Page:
Corporate Communication - et udtryk, der gør indtryk?

Student thesis: Master thesis (including HD thesis)

  • Gitte Caspersen
  • Martin Bagger Jensen
4. term, Communication, Master (Master Programme)
In this Master’s thesis we set out to explore the discipline ‘corporate communication’ . The discipline seeks to establish an integrated and orchestrated approach to communication, with the common goal of creating a corporate profile; a corporate brand. The thesis investigates whether or not the CC-discipline can hold it´s own, when viewed through the eyes of the many different stakeholders, among whom CC seeks to establish a coherent and uniform corporate image of the organization, and aims to create a favorable reputation for the organization. Also our aim is to examine whether or not CC can incorporate the multiple interests of an organizations multiple stakeholders, as we seek to understand the presumable difference of stakeholder groups and interests on their own premises. For conducting this investigation, we first establish an approach based on a humanistic, explorative and hermeneutical view of science and communication, based on a epistemological social constructivist stance. Also our understanding of communication entails that both sender and receiver has a saying in the communication process, and that interaction – not transmission – is a more proper take for approaching communication. Our travel, or quest, so to speak, initially leads us to take an in-depth look at CC, and expand our view by delving into the theory of stakeholding. We procede through a thorough exploration of the concept of stakeholders, their interests, as well as CC and stakeholder literature’s enunciation of both. This exploration is expanded through a case analysis of four groups of stakeholders; employees, union representatives, the press and consumers. We find that each group has both shared and distinct qualities. But our finding leaves us with only a slight greater insight into the nature and interests of these four distinct groups on their own premises. For instance, the CC and stakeholder theories only speaks of ‘customer’, as proposed to ‘consumers’, the latter which we find are postmodern individuals who consume primarily for their own benefit – not the organizations. We move on to identify our chosen representatives for CC and stakeholder theory as normative works of science. We find that the focus in these works is, among others, based on a view of stakeholders as strategic resources. This view is unlike our own position, which is geared towards understanding and gaining insight into the specifics of humans. We therefore find that our chosen theories cannot provide us with an answer for our investigation, and press on to find an alternative for understanding the stakeholders on their own premises. Through application of Peter L. Berger and Thomas Luckmanns theory of social construction, we first propose to view each stakeholdergroup as a specific kind of institution. We then move on to include sociologist and philosopher Jürgen Habermas´ model of the bourgeois public sphere, in order for us to identify the historical origin and some of the development of each institution. Further we seek to explore the postmodern individuals, who make up the institutions. This is conducted through a combined working knowledge of Anthony Giddens and Zygmund Bauman. Each offers a frame of reference for understanding how the postmodern individual conducts himself in order to HHV preserve a sense of self-identity, according to Giddens, and a self-constitution, according to Bauman. Bauman also invokes a presumption that each stakeholder can be viewed as a consumer of one sort or another. We return to our understanding of communication as interaction and include the view that individual´s lifeworld and codes is prime in understanding how meaning is constructed through communication. We also exemplify this by viewing communication as a process of sign-exchanging. We draw on semiotics in order to exemplify the adherence of meaning to communication through the exchange of signs, and take a closer look at a specific type of sign; the metaphor, because metaphors reflects a very profound way of organizing human thinking and understanding. We conclude that in its current state, the CC discipline needs to be more explicit about its fundamental premises, and, among other things, include more in-depth understanding of the stakeholders on their own premises, and thus better be able to hold its own. We end our journey by suggesting the notion of viewing integrated communication not as one voice, but rather as a jazz orchestra version, in which each stakeholder can contribute and expand his own understanding from a loosely formed common ground, based on an organizations idea and, for example, expressed through one or more deep metaphors. In order to succeed, CC needs to “loosen up a bit”.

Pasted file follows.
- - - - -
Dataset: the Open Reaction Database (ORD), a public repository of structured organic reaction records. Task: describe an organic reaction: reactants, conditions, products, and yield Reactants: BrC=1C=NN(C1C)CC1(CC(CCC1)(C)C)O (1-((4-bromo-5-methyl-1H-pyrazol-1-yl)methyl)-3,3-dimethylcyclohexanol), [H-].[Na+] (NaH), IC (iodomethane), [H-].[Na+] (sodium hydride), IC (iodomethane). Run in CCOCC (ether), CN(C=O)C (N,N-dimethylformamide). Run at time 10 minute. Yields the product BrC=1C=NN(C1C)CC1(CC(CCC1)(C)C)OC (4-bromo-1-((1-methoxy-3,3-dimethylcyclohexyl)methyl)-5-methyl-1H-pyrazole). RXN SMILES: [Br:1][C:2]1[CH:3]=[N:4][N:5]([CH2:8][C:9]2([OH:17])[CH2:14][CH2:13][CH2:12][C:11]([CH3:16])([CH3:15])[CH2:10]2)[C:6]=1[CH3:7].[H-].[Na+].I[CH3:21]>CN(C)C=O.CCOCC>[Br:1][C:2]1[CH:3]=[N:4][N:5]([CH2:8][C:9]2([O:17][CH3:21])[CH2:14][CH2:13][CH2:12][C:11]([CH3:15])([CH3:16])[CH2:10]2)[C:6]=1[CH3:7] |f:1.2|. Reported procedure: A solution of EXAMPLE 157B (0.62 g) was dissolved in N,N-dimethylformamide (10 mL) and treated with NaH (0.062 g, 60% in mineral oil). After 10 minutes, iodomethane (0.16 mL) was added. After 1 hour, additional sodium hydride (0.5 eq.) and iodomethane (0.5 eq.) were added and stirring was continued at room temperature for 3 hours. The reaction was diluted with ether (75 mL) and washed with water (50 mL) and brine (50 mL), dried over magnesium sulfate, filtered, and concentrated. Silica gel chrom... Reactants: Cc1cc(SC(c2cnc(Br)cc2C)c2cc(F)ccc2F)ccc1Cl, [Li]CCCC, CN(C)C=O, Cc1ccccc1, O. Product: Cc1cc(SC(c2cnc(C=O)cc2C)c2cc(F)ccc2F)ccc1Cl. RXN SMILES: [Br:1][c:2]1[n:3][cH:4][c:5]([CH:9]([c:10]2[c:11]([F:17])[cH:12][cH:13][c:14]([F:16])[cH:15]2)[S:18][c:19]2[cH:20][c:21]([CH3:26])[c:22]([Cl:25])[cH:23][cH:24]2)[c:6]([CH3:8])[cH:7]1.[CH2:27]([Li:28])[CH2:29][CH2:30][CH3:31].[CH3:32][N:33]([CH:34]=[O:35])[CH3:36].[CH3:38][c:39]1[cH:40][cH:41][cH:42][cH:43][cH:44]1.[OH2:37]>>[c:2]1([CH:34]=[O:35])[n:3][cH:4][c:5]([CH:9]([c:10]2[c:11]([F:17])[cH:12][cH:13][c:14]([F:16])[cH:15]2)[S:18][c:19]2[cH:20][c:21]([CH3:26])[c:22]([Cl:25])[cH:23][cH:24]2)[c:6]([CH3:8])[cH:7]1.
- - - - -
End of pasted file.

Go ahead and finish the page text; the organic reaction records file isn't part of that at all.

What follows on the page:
Publication date2009
Number of pages140
Publishing institutionInstitut for Kommunikation
ID: 17987980